At about this time, Ozen had returned to his faculty position at Marmara University in Istanbul, Turkey, and was determined to find another path forward. He was able to convince the Turkish health ministry to purchase eculizumab for compassionate use therapy of CHAPLE patients. The ensuing study by Ozen and Lenardo culminated in a January 2021 publication in which the team first reported a tremendous improvement in the symptoms of 16 patients in Turkey with CHAPLE (Nat Immunol 22:128–139, 2021).
“The low protein that had been observed in these kids their entire lives had jumped back into the normal range within a week or two,” Lenardo said. The clinical team was astounded, as Lenardo describes: “When you give that first shot [of eculizumab], literally within hours, the children stop having stomach problems. Within a day or two, they go back to eating and normal activities.”
In 2019, when positive results were becoming clear, Lenardo and Ozen sought to build upon this success and develop a drug that could be approved specifically for CHAPLE disease and widely available throughout the world. In partnership with Regeneron, they initiated an international 110-week trial using Veopoz (pozelimab-bbfg), a unique complement inhibitory antibody, in 10 people with CHAPLE. Lenardo credits the unique resources and people at NIH and the Clinical Center for a crucial role.
“They have so many ways that help investigators do clinical research,” Lenardo said. “The Clinical Center and Children’s Inn were instrumental in bringing Micael from Bolivia to participate in the trial, and [he'd] spend almost the entire pandemic living on campus with his sister, who served as his legal guardian."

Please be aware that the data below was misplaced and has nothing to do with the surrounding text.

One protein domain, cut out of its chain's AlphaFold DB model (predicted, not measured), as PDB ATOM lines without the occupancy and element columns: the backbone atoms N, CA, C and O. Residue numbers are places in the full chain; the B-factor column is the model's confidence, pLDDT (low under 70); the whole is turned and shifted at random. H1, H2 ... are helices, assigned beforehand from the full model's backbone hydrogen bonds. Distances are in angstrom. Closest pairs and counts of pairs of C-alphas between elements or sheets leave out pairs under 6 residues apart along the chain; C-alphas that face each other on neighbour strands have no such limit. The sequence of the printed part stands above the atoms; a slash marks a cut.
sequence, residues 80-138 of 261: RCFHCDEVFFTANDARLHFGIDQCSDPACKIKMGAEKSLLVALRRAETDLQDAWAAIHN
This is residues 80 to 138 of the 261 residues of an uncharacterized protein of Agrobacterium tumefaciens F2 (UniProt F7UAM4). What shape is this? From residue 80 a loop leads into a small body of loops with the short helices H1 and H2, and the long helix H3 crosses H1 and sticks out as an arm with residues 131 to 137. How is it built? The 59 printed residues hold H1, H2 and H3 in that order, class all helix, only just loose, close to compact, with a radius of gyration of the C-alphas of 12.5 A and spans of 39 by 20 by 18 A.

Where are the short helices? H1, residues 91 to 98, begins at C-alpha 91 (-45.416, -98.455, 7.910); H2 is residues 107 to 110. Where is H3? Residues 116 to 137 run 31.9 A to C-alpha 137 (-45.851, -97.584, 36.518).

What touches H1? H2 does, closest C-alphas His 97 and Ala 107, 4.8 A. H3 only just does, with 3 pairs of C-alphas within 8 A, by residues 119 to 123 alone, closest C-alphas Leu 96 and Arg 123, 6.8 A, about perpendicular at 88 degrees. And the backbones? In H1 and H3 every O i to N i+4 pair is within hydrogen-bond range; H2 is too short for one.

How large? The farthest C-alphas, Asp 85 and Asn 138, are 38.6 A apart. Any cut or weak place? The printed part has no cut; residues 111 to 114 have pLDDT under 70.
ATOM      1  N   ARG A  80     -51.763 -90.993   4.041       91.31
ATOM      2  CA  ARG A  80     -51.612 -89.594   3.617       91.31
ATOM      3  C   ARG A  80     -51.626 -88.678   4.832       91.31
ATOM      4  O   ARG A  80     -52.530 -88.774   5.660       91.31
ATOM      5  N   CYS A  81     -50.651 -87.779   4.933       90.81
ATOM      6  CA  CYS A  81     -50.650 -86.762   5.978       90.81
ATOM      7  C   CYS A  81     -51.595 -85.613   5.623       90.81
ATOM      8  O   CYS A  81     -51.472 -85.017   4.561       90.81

For Micael, efforts have paid off spectacularly. He is now symptom-free, enjoying a life of normal eating and activities for the first time, and he has experienced substantial growth in height and weight. The treatment has given him a new life. He says his favorite thing is that he can eat whatever he wants! In August 2023, the FDA registered Veopoz as the first approved treatment for CHAPLE disease.
Lenardo sees these successes as only the beginning. "The complement system has been implicated in all sorts of diseases, including heart disease and neurodegeneration. Having a medication that potently inhibits this pathway is likely to be very useful in other diseases in the future,” he said.
Leveraging the strong research infrastructure at NIH, Lenardo has been participating in an effort led by Daniel Reich, a Senior Investigator in the National Institute of Neurological Disorders and Stroke, and Christina Farias of the Foundation for Advanced Education in the Sciences to establish a center for biomedical innovation to accelerate treatment for disorders of the future. “They have championed the idea that we need an ecosystem to accelerate medical innovation with industry partners,” Lenardo said.
Lenardo emphasized that bringing clinical teams, scientists, and pharmaceutical experts together requires an infrastructure that supports taking discovery research from bench to bedside. “When you do that, the reward is enormous.”
Peter Manza, a research fellow at the National Institute on Alcohol Abuse and Alcoholism, is studying how chronic drug use changes brain function and how the brain recovers after people enter treatment for substance-use disorders. In his spare time, he enjoys cooking, hiking, strumming the guitar, and playing beach volleyball.
This page was last updated on Wednesday, November 1, 2023